The North Carolina Department of Transportation has shown that their state’s Polk County experienced 44 tractor trailer accidents so far this year, most of them along Interstate 26. According to AAA Carolinas, this makes the area one of the top five most dangerous counties in the state. A safety planning engineer says that large amounts of vehicles and high speed limits could contribute, as could steep roads. Drivers of other automobiles are advised to avoid commercial trucks’ blind spots at all costs to prevent disaster.
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The Virginia Department of Motor Vehicles is offering numerous tips to bicyclists in order to help such persons stay safe. Certain things should be fairly obvious, such as riding defensively and with traffic. Intersection safety is also stressed, and involves simple things like looking before crossing and using hand signals to let other drivers know you’re making a turn. Wear bright clothes, helmets, and reflective materials at night. If buses are around, use extreme caution and be ready to take evasive action when the vehicles pull out.
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Now that the National Highway Traffic Safety Administration has released statistics showing a marked uptick in pedestrian deaths across the country, numerous states are trying to figure out how to correct the problem. Whereas Nebraska had the most improvements, Delaware, Oklahoma, and other states saw huge increases in the rate of pedestrian deaths. The cause of the overall rise is hard to pinpoint. While many of the states that saw a rise have large elderly populations, most people think that poor public transportation options and urban sprawl are to blame.
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Florida’s Hillsborough County has been the recipient of $8.5 million that will be used to make pedestrian safety improvements in the area. Whereas in the past, the community has used various educational measures to help cut down on accidents, the new effort will see numerous projects that aim to help protect bicyclists and walkers on the street. Multiple refuge islands will be installed amid highways, lighting will be improved, and sidewalks and bike lanes will be created. 200 pedestrians died from 2006 through 2011 in the area.
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Kids are on their way back to school across the country, and Springfield, Missouri is but one community that is doing what it can to ensure that children are going to be safe on their commute. With speed zones, crossing signals, and newly painted crosswalks in place, Springfield Public Schools has taken steps to ward off danger. They believe high gas prices are leading more parents to have their children walk to school, and these safety improvements provide a good example of how communities can use preventative measures to promote safety.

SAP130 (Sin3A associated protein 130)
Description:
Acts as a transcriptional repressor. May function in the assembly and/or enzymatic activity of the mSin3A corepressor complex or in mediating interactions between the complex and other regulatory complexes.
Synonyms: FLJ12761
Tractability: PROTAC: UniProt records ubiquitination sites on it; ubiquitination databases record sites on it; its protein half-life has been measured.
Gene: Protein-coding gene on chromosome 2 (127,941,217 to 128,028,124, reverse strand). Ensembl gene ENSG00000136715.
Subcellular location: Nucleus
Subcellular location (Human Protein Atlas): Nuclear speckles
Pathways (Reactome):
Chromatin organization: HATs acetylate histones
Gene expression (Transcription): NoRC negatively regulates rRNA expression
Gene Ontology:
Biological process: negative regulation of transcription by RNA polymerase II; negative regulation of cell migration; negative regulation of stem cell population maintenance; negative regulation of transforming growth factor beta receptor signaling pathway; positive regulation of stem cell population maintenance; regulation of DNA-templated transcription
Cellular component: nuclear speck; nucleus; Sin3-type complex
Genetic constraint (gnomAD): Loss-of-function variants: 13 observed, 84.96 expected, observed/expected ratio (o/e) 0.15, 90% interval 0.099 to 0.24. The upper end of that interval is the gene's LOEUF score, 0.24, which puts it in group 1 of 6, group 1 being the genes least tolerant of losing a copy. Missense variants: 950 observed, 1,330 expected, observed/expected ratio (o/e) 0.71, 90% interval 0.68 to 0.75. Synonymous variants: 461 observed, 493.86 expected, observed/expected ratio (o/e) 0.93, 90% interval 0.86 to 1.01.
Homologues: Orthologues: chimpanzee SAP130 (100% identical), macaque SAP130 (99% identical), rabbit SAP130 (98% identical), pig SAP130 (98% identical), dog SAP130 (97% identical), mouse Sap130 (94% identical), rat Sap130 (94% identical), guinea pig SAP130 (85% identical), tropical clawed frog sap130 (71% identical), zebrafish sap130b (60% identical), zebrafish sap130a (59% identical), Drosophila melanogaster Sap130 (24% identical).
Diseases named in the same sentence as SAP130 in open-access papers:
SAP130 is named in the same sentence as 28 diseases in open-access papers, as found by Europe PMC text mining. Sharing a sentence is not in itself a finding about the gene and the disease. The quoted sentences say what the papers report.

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Vehicle systems that detect pedestrians are becoming increasingly common. Euro NCAP is going to start taking into account a car’s ability to avoid pedestrian injuries when calculating their ratings, giving automakers an added incentive to install such detection technology. Continental’s tech utilizes a camera to prevent collisions, Volvo uses cameras and infrared sensors, and General Motors is developing a technology that would allow a car to communicate directly with a pedestrian’s smartphone.
To learn more about this technology, click here.
A report out of Ohio breaks down the recent uptick in motorcycle deaths in the state and offers tips on how to avoid fatal crashes. With 410,000 registered riders, Ohio has the fifth highest number of motorcyclists in the country. By the beginning of the month, the state experienced 90 deaths, 56 of which did not involve other vehicles. That’s why the report emphasizes the need for proper training and adornment of the correct safety gear. Motorcycle Ohio offers a course that can help develop the necessary skills.
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Idaho is one state that has seen an increase in fatalities resulting from motorcycle crashes. There have been 13 fatalities this year, up from six in the previous year. American Bikers Aiming Toward Education (ABATE) of North Idaho believes that 40% of these deaths result from the inability of a driver to properly steer on a curve. This is due to speeding, inattention, and more. The danger, however, can be offset through proper training and always wearing the necessary safety gear when heading onto the road.
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A motorcycle ride led by the Governor of Indiana this past Friday served to both raise motorcycle safety awareness and raise money for the Indiana National Guard Relief Fund. The Governor said that most accidents are likely the result of people teaching themselves how to ride a motorcycle as opposed to submitting to the necessary safety classes. He recommended that people look to courses offered by ABATE, a sponsor of the event and a purveyor of numerous courses for seasoned motorcyclists and newbies alike.
Click here to learn more about last week’s event.
36,413 Chevy Impalas utilized as police vehicles are being recalled by General Motors. The vehicles, which are of the model years 2008 through 2012, could experience fracturing in their front lower control arms. This could lead the vehicle operator to lose control of the Impala and potentially cause a crash. Starting next week, owners will be contacted by GM, at which point the vehicles can be brought in to a dealer for free repairs.
Click here to learn more about the recall.